WASHINGTON — On a humid field at RFK Stadium, the United States needed a spark in their quarterfinal matchup with Jamaica on Sunday night.
They found one in Alejandro Bedoya.
The midfielder, who replaced Landon Donovan in the US line up after Bob Bradley chose to sit the LA Galaxy star, wasn't the Americans' best player on the night. His impact was subtle. He didn't score. He didn't earn an assist. He wasn't even Bradley's first choice at that position.
He did, however, provide attitude. And that, more than anything, was what the US needed.
Since before the start of the 2010 World Cup, the Yanks' most difficult opponents have been themselves and, more specifically, their struggles to start matches well. For the US, the key to a positive result is often not their talent level compared with that of their opponent, but rather how they open matches.
The US were decidedly the more skilled squad at RFK on Sunday, and couldn't afford to let Jamaica believe they could compete. Bedoya's effort from opening kickoff helped convince the opponents they were not only outclassed but also about to get out-hustled, out-worked and out-hearted.
The midfielder kept his energy high throughout the first 45-minute period—when the Red, White and Blue established control—by fighting off the energy-sucking humidity with great effect (an assist should also go to the US supporters who cheered non-stop not 15 feet from Bedoya's wide position).
But it was his initial efforts that made the biggest impact.
There he was, just moments after the whistle, streaking down the right flank—a tactic that, ironically, the Jamaicans thought they could exploit against US fullbacks Steve Cherundolo and Eric Lichaj—and outworking the opposition. The midfielder won throw-ins and corner kicks, worked in crosses, and competed admirably in the air. He was all legs and arms and energy and emotion with a maturity about his decisions that has been occasionally lacking in past starts for the US.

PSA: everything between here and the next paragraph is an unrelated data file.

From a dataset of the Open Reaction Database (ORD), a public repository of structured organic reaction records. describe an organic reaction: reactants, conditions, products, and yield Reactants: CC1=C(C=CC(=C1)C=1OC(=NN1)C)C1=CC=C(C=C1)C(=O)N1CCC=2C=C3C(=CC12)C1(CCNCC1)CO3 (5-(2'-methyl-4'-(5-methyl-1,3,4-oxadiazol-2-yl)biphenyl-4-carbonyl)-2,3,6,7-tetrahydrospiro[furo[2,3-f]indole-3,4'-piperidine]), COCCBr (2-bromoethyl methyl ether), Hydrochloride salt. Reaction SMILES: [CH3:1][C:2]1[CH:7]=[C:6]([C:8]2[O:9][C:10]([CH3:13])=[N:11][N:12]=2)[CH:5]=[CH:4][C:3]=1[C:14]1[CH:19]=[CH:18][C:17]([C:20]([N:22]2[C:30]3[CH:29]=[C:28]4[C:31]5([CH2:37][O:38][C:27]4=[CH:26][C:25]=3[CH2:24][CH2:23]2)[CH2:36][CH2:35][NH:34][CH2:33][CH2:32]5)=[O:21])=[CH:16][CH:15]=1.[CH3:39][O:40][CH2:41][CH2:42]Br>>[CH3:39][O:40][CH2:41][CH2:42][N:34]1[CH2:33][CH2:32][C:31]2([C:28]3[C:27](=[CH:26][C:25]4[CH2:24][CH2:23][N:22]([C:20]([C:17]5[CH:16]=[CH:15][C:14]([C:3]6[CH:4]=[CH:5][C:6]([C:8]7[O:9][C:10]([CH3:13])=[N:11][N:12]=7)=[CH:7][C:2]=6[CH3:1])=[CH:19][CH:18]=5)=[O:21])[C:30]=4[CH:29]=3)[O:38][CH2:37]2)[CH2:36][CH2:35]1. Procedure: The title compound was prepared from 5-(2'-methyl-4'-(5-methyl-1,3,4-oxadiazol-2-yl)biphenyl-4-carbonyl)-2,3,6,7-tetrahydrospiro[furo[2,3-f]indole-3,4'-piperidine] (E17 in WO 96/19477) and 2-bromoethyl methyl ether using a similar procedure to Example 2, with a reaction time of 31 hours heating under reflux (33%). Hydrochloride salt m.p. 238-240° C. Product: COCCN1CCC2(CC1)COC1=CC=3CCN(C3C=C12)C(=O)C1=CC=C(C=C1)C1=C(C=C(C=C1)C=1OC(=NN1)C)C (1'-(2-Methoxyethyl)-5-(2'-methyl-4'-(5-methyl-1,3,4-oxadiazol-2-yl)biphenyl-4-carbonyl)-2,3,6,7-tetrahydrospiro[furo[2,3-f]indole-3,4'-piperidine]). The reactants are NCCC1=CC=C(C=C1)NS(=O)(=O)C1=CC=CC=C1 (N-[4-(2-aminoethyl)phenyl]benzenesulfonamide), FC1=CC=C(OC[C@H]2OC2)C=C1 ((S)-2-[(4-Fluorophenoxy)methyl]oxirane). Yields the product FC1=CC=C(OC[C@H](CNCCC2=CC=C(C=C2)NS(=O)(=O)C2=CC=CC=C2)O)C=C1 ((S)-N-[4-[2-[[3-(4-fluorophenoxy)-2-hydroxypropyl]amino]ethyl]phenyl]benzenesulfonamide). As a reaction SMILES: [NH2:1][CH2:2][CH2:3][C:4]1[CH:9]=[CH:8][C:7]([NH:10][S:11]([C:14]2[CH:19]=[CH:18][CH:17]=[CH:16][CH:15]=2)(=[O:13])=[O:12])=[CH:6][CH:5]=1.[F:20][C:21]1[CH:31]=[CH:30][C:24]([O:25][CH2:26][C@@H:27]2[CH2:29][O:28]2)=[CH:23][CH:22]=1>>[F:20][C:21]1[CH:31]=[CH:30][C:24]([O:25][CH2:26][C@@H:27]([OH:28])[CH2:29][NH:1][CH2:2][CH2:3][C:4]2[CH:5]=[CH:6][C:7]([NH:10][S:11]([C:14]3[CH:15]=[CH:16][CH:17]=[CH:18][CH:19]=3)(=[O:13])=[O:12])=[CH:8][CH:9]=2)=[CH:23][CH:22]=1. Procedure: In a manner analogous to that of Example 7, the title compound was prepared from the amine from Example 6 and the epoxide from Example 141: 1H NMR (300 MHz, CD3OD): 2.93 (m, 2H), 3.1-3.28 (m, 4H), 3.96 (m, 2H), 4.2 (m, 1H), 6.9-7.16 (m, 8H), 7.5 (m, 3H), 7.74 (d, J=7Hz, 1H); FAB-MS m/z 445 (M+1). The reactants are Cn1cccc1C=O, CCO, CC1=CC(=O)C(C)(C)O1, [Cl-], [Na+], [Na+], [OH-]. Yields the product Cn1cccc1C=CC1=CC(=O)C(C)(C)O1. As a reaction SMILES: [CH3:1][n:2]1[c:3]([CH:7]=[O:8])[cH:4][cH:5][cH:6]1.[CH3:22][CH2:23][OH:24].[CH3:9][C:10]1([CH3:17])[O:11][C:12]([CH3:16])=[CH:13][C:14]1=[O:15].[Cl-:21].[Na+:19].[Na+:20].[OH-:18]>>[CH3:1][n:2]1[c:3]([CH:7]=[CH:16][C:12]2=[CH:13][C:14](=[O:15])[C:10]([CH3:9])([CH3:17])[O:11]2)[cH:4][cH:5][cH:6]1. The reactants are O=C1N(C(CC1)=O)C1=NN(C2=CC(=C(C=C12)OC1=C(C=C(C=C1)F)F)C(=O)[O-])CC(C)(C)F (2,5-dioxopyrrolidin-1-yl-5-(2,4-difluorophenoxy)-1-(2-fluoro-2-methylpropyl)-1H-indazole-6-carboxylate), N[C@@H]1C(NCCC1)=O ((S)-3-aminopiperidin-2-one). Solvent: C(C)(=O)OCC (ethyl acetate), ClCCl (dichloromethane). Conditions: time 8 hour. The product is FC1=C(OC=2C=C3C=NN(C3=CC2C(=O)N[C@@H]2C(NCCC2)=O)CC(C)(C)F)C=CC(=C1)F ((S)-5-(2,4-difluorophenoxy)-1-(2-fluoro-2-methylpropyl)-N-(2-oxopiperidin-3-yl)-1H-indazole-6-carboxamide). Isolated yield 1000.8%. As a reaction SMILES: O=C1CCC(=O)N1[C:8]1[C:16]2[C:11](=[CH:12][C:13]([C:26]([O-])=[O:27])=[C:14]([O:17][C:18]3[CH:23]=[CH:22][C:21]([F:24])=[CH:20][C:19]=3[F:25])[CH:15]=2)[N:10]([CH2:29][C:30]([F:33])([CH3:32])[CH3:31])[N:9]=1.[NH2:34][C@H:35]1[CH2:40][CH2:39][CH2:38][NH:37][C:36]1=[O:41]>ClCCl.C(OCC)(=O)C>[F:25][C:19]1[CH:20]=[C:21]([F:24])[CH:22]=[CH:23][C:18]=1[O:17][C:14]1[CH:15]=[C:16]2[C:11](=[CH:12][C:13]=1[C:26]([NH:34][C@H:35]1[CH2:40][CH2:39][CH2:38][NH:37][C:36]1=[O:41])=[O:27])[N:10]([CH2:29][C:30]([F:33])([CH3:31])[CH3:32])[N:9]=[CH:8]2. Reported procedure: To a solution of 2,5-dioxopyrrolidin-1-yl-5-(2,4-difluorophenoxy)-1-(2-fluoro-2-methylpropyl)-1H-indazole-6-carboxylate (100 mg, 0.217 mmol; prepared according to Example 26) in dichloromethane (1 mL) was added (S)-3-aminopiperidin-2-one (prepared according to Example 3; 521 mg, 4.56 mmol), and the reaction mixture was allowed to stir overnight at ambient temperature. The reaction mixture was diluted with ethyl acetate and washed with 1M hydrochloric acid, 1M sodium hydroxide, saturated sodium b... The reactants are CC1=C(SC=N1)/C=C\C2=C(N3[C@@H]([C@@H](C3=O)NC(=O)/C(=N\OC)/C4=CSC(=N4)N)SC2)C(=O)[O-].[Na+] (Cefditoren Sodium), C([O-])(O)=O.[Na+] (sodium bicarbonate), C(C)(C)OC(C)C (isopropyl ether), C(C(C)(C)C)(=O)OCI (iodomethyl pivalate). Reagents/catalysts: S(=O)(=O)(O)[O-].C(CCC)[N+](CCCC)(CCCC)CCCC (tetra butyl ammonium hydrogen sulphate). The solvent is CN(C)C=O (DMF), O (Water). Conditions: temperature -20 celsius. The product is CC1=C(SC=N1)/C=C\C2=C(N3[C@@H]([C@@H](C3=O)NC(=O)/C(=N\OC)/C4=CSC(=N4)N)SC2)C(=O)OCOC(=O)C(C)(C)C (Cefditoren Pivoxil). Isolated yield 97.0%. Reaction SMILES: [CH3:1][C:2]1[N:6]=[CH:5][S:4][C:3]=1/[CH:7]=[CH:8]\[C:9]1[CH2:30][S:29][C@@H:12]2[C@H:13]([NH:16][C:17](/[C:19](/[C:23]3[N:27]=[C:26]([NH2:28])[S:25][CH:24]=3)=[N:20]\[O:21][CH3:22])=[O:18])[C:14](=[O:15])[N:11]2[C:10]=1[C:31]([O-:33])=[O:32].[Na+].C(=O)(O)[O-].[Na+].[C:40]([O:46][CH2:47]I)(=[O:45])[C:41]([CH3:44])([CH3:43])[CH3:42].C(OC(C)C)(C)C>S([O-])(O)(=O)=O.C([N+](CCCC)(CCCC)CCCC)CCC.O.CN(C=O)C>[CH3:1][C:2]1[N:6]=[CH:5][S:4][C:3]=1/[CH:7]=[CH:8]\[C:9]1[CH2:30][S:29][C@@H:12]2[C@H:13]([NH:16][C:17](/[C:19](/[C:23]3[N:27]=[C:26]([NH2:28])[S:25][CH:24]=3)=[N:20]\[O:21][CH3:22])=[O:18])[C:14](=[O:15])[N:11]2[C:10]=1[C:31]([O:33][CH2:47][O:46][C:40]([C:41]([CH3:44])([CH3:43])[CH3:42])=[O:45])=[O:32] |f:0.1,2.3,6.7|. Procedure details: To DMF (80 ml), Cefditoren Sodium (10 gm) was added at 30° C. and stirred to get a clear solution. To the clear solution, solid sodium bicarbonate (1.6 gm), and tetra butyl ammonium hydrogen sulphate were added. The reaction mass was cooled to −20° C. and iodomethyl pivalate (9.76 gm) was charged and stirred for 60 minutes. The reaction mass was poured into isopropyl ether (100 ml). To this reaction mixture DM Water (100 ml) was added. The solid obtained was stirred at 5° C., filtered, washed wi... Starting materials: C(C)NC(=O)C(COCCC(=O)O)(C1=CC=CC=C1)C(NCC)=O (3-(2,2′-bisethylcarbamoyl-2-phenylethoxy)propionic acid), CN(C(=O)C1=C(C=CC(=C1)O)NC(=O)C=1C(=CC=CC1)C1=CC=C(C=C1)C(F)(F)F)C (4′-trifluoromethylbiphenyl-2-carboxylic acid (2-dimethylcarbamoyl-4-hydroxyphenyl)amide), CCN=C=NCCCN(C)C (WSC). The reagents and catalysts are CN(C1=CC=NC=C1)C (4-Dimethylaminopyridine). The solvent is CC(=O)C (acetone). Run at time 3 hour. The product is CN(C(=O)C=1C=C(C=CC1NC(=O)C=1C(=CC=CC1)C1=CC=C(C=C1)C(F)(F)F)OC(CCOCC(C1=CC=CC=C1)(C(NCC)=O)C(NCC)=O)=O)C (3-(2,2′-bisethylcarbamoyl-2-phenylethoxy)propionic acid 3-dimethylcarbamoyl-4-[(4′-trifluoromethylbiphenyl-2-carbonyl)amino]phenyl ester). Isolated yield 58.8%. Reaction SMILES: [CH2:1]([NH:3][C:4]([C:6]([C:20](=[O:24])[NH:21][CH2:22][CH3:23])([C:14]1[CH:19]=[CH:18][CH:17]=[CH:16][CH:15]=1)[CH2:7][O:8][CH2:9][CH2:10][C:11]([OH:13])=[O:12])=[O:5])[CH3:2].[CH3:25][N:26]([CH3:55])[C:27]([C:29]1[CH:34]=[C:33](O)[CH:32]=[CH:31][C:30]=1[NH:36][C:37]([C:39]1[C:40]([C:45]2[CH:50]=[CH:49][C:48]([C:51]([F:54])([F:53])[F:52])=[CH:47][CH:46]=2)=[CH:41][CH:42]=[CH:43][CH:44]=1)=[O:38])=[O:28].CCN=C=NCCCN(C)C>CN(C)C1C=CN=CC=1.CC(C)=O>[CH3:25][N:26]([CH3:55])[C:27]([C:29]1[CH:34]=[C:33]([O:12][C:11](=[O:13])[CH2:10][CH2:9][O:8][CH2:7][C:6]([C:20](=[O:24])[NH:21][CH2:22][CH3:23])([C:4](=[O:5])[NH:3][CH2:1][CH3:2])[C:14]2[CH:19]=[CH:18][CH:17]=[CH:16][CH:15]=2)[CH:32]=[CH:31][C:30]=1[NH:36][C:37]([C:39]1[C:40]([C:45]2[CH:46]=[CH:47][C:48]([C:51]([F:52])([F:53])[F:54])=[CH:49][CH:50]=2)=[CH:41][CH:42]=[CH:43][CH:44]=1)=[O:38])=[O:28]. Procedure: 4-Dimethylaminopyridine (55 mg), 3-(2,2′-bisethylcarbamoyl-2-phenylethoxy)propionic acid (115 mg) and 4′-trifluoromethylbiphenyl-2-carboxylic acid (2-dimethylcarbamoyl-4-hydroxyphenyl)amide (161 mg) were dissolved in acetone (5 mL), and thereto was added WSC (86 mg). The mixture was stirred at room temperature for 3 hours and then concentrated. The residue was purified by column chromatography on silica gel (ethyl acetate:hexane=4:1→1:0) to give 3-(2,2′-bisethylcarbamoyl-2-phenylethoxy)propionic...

Rarely can a team can land a knockout blow in the first 10 minutes of a match, and Sunday was no exception. Although the US dominated, they didn't finish Jamaica off until Clint Dempsey's late goal.
Bedoya's efforts were more akin to the first few jabs after the opening bell. They came quicker than expected and stung the opposition more than anticipated, delivering a message that said, "We're ready. Are you?"
Theodore Whitmore's squad didn't have the answer. Or at least not the correct one.
The question, though, now becomes what to do with Bedoya. It's hard to see him retaining a starting role against Panama given the inevitable return of Donovan (although wouldn't that be the ultimate Bob Bradley unconventional move?) One good hour does not a starter make, nor should it—especially considering some of the 24-year-old's less-than-impressive performances for the US in the past.
So it's back to the bench for Bedoya, but Bradley should look to him quickly if the squad arrives flat Wednesday in Houston or, assuming a victory, against Mexico or Honduras in the Rose Bowl.
In those two matches, another player will have to do the body work early, landing the demoralizing jabs, hooks and straight rights.
Perhaps, however, Bedoya can do the knockout honors this time around.